Learn about the beautiful blooms of iris flowers.
Image courtesy of www.PerennialResource.com
Siberian iris are available in many hues including purple, pink, yellow and white. Also look for bearded and Dutch iris, among others, to grow in your spring garden.
Stir up some spring color by including iris flowers in your landscape. This large group of bloomers includes plants that grow from bulbs (Dutch iris, Iris hollandica), as well as traditional perennial types of iris, such as bearded iris (Iris germanica) and Siberian iris (Iris sibirica). There are even reblooming iris, which produce multiple floral displays during the growing year.
Iris plants unfurl their stunning flowers from spring to early summer. When iris flowers appear depends on the specific types of iris and varieties. In general, dwarf bulb irises flower first in very early spring. This includes Iris danfordiae and reticulated iris (Iris reticulata). The remaining iris flower from spring to early summer, usually in this order: bearded iris, Siberian iris, Louisiana iris (Iris fulva, I. brevicaulis, and others), Japanese iris (Iris ensata) and Dutch iris (Iris hollandica).
Reblooming iris introduce another dimension to the iris show in home gardens. These non-traditional bloomers boast second and even third or fourth flower stems in summer or fall. Many reblooming iris are bearded iris types, but there are rebloomers that fall into Japanese and Siberian iris categories.
Iris flowers have an unusual structure and appearance. The petals resemble a classic fleur-de-lis symbol, with some petals rising up while others cascade down. The center petals stand upright and are known botanically as standards. These tall petals stand like signal flags, waving in potential pollinators.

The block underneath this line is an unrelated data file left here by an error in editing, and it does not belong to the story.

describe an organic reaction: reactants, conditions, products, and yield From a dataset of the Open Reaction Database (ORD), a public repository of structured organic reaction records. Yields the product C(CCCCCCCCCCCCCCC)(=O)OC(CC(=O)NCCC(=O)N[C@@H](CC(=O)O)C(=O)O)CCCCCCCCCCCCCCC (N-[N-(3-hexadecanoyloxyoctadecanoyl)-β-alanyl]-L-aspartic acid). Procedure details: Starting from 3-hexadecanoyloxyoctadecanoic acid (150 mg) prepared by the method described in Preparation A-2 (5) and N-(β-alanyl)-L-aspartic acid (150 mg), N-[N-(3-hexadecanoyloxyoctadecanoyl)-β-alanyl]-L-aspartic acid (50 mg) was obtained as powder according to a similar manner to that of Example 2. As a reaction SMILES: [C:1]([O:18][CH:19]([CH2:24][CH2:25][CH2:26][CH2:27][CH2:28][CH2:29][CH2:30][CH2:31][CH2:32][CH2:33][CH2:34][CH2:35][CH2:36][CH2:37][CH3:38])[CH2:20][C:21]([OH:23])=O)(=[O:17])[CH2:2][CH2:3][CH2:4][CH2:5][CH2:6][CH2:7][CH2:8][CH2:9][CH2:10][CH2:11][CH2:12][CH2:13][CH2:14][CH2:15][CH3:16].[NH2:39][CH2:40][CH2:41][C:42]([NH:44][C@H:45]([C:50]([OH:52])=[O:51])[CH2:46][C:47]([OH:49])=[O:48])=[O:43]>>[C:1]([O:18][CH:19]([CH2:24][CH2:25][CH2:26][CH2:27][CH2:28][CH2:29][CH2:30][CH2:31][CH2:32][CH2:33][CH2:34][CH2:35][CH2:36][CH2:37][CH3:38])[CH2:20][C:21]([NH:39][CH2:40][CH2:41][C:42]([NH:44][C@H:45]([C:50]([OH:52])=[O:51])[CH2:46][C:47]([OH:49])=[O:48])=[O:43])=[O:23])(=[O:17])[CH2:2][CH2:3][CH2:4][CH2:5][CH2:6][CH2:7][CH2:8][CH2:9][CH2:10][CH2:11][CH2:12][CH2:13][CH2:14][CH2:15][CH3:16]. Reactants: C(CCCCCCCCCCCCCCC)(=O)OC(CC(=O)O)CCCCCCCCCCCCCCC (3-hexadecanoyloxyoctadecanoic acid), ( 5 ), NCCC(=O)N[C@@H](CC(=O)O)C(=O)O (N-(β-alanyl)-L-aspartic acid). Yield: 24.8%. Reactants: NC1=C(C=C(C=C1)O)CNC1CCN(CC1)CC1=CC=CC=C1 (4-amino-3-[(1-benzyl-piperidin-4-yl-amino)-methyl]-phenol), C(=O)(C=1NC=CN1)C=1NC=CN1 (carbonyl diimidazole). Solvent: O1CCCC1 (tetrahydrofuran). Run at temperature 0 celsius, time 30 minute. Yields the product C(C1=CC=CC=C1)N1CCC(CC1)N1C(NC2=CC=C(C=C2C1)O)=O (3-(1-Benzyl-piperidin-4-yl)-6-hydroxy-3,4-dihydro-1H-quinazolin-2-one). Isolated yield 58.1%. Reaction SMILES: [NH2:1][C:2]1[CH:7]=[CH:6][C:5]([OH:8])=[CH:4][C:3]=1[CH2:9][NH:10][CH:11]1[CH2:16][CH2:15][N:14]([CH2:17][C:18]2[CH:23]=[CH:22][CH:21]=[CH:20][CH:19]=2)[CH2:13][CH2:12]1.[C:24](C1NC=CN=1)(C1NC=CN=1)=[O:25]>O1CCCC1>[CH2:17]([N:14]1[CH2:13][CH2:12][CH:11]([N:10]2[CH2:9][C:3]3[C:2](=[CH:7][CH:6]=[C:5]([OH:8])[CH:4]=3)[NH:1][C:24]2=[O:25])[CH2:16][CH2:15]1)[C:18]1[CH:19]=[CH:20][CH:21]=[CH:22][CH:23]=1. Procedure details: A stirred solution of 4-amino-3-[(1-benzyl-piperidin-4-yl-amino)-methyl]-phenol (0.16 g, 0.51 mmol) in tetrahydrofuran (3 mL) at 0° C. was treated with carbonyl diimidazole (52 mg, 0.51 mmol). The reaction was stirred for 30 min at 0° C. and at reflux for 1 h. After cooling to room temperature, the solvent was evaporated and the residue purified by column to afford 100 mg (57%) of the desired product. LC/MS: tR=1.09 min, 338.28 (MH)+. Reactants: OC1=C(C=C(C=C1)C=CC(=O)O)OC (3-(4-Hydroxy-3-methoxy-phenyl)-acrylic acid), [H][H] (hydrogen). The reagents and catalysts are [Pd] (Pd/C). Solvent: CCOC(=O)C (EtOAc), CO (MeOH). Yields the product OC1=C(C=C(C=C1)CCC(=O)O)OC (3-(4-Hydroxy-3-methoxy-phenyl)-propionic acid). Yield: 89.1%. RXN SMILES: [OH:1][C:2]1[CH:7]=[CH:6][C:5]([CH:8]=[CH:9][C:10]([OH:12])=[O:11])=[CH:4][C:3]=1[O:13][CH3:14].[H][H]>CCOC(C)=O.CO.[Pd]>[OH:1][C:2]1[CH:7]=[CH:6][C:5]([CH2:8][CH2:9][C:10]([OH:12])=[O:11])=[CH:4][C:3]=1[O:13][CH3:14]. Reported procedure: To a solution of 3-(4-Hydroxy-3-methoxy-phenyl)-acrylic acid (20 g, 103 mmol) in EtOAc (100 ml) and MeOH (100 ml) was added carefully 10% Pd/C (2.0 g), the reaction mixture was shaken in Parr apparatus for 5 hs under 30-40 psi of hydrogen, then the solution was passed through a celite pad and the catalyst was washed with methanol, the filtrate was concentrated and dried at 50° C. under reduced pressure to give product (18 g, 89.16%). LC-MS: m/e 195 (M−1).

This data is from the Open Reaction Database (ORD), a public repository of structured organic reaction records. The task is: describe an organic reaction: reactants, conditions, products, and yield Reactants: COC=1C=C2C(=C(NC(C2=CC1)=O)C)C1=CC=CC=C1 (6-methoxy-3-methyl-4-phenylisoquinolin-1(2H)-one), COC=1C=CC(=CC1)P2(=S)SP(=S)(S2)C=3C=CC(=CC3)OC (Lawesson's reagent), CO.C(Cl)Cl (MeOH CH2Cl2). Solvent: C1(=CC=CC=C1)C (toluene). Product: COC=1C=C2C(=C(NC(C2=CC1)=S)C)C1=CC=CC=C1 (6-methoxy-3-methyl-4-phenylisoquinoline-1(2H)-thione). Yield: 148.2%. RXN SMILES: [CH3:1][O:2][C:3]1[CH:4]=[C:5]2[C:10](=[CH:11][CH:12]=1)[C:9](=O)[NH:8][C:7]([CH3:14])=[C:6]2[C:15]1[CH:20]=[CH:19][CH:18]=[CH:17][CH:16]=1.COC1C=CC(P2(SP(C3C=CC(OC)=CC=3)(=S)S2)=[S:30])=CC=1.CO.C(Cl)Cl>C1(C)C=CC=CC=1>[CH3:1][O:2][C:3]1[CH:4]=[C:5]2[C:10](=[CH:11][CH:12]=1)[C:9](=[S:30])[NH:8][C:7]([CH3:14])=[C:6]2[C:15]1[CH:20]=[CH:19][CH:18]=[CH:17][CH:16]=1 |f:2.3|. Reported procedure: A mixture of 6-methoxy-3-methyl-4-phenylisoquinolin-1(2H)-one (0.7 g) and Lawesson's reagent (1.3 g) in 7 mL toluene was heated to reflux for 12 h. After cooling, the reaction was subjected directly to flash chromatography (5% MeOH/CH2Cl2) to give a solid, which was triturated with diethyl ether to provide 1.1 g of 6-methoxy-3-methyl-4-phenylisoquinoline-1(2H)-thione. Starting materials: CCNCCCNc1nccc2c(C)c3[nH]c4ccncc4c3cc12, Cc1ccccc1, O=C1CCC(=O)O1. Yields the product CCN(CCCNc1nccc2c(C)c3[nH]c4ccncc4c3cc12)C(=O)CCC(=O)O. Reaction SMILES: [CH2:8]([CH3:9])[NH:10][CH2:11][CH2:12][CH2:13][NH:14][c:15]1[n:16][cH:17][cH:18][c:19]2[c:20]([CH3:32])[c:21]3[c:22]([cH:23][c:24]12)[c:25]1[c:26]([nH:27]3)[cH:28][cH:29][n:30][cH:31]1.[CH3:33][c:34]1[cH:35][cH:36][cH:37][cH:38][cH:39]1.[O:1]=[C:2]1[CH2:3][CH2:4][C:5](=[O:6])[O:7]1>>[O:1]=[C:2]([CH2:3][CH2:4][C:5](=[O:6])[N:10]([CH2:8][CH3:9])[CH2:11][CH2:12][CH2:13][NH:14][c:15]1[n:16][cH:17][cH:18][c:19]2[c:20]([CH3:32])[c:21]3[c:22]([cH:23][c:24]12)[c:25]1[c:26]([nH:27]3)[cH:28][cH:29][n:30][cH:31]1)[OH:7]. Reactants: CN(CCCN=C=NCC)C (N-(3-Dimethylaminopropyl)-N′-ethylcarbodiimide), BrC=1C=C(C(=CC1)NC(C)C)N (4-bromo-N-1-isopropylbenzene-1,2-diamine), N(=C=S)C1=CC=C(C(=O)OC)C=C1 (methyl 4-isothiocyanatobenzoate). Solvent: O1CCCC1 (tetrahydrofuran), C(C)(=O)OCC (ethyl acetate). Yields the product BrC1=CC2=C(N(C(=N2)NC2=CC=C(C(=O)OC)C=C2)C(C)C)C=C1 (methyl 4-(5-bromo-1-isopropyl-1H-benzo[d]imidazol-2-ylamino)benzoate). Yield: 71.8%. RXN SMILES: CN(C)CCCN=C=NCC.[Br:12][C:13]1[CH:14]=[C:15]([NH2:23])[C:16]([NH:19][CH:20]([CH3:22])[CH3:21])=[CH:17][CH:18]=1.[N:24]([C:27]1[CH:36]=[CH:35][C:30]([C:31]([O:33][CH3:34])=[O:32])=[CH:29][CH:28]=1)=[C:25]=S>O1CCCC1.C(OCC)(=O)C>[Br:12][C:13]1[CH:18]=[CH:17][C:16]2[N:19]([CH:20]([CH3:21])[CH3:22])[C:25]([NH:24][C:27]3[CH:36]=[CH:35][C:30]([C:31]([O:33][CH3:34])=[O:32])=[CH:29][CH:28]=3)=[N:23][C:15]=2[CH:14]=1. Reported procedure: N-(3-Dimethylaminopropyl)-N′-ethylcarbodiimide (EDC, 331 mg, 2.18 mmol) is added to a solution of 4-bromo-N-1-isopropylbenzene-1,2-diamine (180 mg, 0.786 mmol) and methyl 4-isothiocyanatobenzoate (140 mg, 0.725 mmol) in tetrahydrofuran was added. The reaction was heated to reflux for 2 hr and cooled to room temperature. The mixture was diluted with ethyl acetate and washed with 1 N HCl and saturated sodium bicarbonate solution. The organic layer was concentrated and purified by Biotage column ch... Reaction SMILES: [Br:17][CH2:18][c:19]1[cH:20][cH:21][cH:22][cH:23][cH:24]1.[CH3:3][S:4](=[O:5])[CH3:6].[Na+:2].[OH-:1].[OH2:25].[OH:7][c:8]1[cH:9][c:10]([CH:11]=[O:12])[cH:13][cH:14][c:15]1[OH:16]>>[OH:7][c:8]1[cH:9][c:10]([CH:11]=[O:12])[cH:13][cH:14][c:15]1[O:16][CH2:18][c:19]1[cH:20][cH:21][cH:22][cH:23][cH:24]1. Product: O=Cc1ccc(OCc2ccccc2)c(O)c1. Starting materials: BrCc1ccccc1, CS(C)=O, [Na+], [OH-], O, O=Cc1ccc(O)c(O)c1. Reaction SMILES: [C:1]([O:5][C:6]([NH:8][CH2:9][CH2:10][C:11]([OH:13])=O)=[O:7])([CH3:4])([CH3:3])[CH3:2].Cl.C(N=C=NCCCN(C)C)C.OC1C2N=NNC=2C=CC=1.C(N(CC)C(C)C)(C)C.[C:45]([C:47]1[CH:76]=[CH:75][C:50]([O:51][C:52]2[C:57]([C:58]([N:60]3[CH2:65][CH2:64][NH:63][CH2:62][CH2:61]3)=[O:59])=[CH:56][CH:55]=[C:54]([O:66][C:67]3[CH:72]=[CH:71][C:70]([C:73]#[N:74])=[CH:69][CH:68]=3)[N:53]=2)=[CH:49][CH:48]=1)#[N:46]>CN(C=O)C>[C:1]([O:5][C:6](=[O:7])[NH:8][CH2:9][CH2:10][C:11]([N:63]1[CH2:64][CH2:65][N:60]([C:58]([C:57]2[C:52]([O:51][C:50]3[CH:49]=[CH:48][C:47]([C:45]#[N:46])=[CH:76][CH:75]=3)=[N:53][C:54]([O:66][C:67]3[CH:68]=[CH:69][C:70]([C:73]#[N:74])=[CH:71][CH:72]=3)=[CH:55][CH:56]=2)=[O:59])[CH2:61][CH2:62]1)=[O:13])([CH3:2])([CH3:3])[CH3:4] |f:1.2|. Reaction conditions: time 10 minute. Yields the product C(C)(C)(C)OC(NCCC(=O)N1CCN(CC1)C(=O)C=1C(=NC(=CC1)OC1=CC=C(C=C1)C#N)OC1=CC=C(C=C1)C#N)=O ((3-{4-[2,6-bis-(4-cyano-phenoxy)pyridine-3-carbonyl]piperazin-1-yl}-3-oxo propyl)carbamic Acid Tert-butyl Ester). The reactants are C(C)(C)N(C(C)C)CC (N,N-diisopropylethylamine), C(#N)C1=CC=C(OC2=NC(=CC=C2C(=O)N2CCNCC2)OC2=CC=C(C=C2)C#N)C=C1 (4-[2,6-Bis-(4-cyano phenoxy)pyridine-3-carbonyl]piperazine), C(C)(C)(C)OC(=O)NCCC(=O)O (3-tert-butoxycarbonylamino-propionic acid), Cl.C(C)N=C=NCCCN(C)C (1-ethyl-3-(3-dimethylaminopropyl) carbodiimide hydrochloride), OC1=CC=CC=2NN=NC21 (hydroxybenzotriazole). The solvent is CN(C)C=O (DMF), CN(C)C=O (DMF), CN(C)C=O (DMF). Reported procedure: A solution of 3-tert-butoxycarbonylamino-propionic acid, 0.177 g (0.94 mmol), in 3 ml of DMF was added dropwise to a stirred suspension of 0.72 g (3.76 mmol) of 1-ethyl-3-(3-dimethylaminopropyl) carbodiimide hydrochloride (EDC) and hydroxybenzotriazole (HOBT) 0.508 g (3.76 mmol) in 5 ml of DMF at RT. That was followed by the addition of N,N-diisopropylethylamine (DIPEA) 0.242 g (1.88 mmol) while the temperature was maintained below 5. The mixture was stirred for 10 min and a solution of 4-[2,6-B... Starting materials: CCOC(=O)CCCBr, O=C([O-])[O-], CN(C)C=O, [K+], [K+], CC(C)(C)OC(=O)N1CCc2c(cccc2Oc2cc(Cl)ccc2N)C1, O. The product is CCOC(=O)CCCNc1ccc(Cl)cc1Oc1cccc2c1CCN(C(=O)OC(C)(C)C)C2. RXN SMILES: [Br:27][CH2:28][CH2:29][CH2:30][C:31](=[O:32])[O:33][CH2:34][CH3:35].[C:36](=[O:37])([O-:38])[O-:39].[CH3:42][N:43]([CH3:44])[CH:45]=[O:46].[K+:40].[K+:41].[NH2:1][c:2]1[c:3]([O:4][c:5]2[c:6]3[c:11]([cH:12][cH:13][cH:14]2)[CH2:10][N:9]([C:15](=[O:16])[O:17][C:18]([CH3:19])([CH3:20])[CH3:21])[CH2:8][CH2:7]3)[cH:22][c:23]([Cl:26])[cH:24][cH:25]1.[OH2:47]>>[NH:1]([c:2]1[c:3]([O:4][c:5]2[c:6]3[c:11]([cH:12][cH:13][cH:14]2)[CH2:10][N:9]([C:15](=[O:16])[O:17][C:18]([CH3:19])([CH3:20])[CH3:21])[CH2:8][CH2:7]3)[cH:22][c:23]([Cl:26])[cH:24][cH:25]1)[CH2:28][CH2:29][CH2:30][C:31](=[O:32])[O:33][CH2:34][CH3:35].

Downward dropping petals known as falls dangle beneath the standards. Falls petals function as a landing pad for pollinating insects. These petals feature markings that help direct insects toward the flower’s reproductive parts. On bearded iris, the beards—a series of hairs arranged in a line—act as a gripping agent, giving pollinators a surface to grab and hang onto as they ascend the falls petals toward the flower’s center.
Many gardeners like to include iris flowers in cutting gardens. Dutch iris and bearded iris are probably the most favorite iris for using in bouquets. Cut Dutch iris flowers when buds are showing halfway out of the green covering and the flower bud tip is starting to unfurl. Snip bearded iris stems as soon as the first blossom on a stem has started to unfurl. With both types of iris, any other buds on the stem showing a nose of color should open in the vase.
Expect Dutch iris stems to show color for up to a week. Bearded iris should have a strong display up to 10 days as subsequent buds open. When cutting iris flowers for bouquets, use sharp clippers and snip stems as closely to soil as possible. Take care not to damage leaves, though, because they’re needed to build up food reserves in the roots to fuel future flower shows.